I Know this paragraph doesn’t have any sense but I want to convey it to every one that we should wake up and stop following extremism and hatred learning from Mullahs !!!

  20. nmalik says:

    Dr. Salam was the founding father of atomic energy commission in Pakistan, thus without his initial ground breaking work (of as chief scientist to President Ayub khan) there would have been no progress in nuclear technology in Pakistan

  21. Ali Malik says:

    Great to know Dr Salam, sure its very sad, that our country is going down the drain. Dr Malik, thank you for bringing him to our attention. Hope you get a Nobel one day, and do let us know.

  22. rajasekhar says:

    Whole world thinks Dr. Salam as a greatest scientist of twentieth century but sadly he was neglected in his own country which he was so proud. It is a tragic loss.

  23. buddy says:

    Pakistanis should seriously think and ask themselves, why is it that their country instead of pursuing to create harvard’s and MIT’s of education in Pakistan. It(flawed Govt. priorities) has created more harvard’s and MIT’s of terrorism and fundamentalism. If your true role models like Dr. Abdus Salam and Dr. Mahbub ul Haq are not promoted and hailed as real heros , mullah’s who preached hatred become their role models and that is very dangerous for your country.

  24. Akhtar says:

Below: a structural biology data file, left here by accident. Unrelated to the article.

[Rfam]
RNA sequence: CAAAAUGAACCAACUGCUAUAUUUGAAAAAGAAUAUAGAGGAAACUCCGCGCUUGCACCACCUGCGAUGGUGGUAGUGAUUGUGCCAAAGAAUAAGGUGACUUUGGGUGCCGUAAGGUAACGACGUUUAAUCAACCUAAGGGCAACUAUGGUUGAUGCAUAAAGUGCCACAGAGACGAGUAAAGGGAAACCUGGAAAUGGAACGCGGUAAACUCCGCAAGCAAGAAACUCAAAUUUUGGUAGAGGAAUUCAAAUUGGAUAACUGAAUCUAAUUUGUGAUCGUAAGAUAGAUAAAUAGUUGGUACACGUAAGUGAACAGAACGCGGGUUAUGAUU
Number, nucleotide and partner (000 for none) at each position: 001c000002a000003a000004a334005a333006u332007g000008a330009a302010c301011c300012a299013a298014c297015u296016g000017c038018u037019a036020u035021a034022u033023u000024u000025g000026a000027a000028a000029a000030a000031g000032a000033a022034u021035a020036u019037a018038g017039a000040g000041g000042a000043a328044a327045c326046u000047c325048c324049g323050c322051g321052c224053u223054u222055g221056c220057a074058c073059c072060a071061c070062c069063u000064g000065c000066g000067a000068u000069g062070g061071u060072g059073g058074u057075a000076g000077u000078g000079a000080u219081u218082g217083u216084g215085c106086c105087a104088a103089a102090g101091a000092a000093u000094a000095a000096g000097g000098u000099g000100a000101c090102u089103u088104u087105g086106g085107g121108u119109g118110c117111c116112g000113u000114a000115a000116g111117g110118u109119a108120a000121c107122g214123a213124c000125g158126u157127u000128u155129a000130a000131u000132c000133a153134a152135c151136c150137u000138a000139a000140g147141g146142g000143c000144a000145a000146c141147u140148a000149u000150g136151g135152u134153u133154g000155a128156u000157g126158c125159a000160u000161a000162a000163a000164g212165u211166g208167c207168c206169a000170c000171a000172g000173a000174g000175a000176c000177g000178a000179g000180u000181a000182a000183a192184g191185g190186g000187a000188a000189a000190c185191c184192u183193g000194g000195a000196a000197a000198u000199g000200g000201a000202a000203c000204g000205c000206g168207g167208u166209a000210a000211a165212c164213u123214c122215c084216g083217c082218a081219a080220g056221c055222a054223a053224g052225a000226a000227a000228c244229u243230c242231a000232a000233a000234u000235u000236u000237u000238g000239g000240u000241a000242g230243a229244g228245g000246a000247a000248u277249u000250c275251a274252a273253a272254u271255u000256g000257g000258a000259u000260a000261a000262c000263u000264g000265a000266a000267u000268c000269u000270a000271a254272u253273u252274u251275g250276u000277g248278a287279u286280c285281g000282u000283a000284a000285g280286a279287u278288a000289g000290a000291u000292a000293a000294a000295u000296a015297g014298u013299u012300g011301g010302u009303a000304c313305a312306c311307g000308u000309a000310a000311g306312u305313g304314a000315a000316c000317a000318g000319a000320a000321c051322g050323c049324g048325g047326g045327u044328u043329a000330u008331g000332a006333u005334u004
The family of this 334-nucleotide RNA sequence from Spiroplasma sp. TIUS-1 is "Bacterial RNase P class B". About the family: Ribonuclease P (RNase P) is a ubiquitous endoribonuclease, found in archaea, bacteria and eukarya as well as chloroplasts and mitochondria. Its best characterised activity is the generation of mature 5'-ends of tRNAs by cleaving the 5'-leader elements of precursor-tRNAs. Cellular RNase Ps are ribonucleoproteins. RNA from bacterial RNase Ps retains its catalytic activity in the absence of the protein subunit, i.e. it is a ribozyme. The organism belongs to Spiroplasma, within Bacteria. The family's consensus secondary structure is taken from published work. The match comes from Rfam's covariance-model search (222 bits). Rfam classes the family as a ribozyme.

Dr Abdus Salam was a true hero of our land.Thank you Dr Malik for writing such a good article for A GREAT MAN.May GOD BLESS HIS SOUL.

  25. Ali from Karachi says:

    I wonder what Dr. Salam (being an Ahmedi himself) would think of the latest Ahmedi massacre in Lahore or indeed the astounding Ahmedi-hatred that prevails in much of our country?

    Thank you for highlighting the work of Dr. Salam

  26. Ayub Bangash says:

    Please don’t compare Dr. Salam to Dr.Qadir. One became famous for his brilliant scientist work whereas the other became famous for amassing wealth and world notoriety for illegally selling nuclear components.

  27. S.P.Chakravarty says:

    The moral of the story is that there is an internal contradiction in the ideology that conflates religious and national identities, as Jinnah had attempted to do in 1947 in Pakistan and as the Hindutva mob in is now attempting to do in India, and that contradiction can come to destroy the nation. If religion is to mean anything, there must be a core doctrine which compromise can only “maim and destroy”, to borrow a phrase from the historian Joseph Schumpeter. Abdus Salam considered himself to be a Muslim. There are those who consider themselves to be Muslims who could not continue to subscribe to their core religious doctrines if they also believed that Abdus Salam was a Muslim. Notwithstanding all his protestations about the desire to protect minorities, Jinnah let out of the bag the |Frankenstein monster that religion can form a national identity. It has now come to destroy the country he had created in his imagination.